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The Amazing Spider-Man 2

 

In The Amazing Spider-Man 2, Andrew Garfield seems incredibly comfortable in the role of Peter Parker/Spider-Man. Also, his version of Peter Parker enjoys being Spider-Man more than did Tobey McGuire’s. The Spidey angst here is more about his relationship with Gwen.

The Amazing Spider-Man 2 pivots back and forth between Peter’s romance with Gwen (Emma Stone) and Spider-Man’s efforts to save the world from evil. Will the couple stay apart? Can they resist the attraction? And will Spider-Man be able to contain bad guys who bring new terror to the screen?

As usual, something catastrophic happens to turn a normal person into a creature bent on doing bad things. This time it’s nerdy Max Dillon (Jamie Foxx) who, thanks to powerful electrical current, becomes Electro.

Honestly, I didn’t care for Electro as a villain. His powers seemed poorly defined though almost limitless. Jamie Foxx, as usual, is great but the character lacks qualities that would make him more memorable.

Harry Osborn (Dean DeHaan) is heir to the Oscorp organization and is about to segue into his Green Goblin identity. Like Foxx, DeHaan is a talented actor. But the evolution of the Green Goblin is less than satisfying.

The Amazing Spider-Man 2 launches with Spider-Man trying to rein in a terrorist in a truck, Aleksei (Paul Giamatti), while also trying to make his way to a graduation ceremony where Gwen will be speaking. Giamatti’s character looks and acts like a refugee from The Road Warrior and the role fails to take advantage of Giamatti’s acting prowess.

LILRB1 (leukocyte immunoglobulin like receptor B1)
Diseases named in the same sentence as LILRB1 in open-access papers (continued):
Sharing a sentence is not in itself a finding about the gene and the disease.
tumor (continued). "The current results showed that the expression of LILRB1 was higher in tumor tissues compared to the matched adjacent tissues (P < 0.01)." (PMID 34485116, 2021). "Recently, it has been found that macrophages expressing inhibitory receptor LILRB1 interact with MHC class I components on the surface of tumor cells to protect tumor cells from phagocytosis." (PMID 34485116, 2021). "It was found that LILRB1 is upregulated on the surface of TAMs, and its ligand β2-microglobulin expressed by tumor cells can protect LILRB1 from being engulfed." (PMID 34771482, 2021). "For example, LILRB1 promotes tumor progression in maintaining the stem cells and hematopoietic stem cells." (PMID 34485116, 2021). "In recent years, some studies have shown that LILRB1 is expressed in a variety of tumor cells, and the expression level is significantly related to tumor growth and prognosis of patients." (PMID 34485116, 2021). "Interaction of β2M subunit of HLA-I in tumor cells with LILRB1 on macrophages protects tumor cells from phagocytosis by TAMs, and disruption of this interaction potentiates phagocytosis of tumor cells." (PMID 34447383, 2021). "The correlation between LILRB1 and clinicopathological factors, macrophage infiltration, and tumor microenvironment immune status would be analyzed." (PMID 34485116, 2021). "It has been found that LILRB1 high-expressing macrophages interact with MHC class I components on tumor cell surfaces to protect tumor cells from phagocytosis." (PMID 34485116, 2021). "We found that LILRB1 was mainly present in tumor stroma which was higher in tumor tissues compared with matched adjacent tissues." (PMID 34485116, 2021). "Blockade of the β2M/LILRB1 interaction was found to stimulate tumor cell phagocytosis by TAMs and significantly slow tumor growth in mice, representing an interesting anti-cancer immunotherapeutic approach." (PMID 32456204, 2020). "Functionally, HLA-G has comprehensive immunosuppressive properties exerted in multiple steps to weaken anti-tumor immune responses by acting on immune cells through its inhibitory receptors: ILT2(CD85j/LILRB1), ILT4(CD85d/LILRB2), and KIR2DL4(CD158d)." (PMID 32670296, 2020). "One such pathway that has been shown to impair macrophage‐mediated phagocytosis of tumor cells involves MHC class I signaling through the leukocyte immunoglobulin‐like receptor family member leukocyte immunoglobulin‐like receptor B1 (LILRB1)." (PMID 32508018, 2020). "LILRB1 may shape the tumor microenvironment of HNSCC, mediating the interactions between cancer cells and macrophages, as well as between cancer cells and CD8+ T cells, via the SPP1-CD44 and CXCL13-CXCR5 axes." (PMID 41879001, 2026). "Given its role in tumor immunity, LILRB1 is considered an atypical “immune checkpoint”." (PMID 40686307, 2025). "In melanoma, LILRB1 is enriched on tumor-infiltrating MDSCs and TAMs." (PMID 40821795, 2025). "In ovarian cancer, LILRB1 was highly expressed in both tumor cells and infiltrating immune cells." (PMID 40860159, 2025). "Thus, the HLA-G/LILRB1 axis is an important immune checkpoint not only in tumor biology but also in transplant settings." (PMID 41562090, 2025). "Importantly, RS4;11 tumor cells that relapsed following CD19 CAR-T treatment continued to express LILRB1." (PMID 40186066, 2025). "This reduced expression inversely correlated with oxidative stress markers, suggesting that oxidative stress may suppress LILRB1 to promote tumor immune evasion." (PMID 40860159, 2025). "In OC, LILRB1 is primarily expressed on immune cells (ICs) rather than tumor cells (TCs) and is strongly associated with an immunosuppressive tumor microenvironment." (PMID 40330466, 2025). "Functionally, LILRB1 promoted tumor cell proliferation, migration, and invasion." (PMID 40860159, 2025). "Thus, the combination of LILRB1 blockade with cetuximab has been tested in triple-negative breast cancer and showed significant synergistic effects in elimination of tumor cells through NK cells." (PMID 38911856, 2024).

Sally Field returns as Aunt May and, although she’s still pretty at age 67, in one shot her neck looks just awful. (Pardon my being catty.)

The Amazing Spider-Man 2 has action galore. The sequences with Spidey using his web spinning to move rapidly through a cityscape are, to me, more enjoyable than the scenes showing Spider-Man trying to neutralize the villains.

Director Mark Webb delivers one of my favorite shots of the year in this film. It shows Gwen falling, in very slow motion. The contrast from the high energy pace of the rest of the movie is stark.

This is not a must-see film unless you feel a personal need to catch all the tent-pole movies this spring-summer in order to keep tabs on the super heroes. TAS-M2 delivers all the movie stuff that goes well with popcorn, and it entertains, but it has shortcomings that cause it to fall short of greatness.

 

 

 

 

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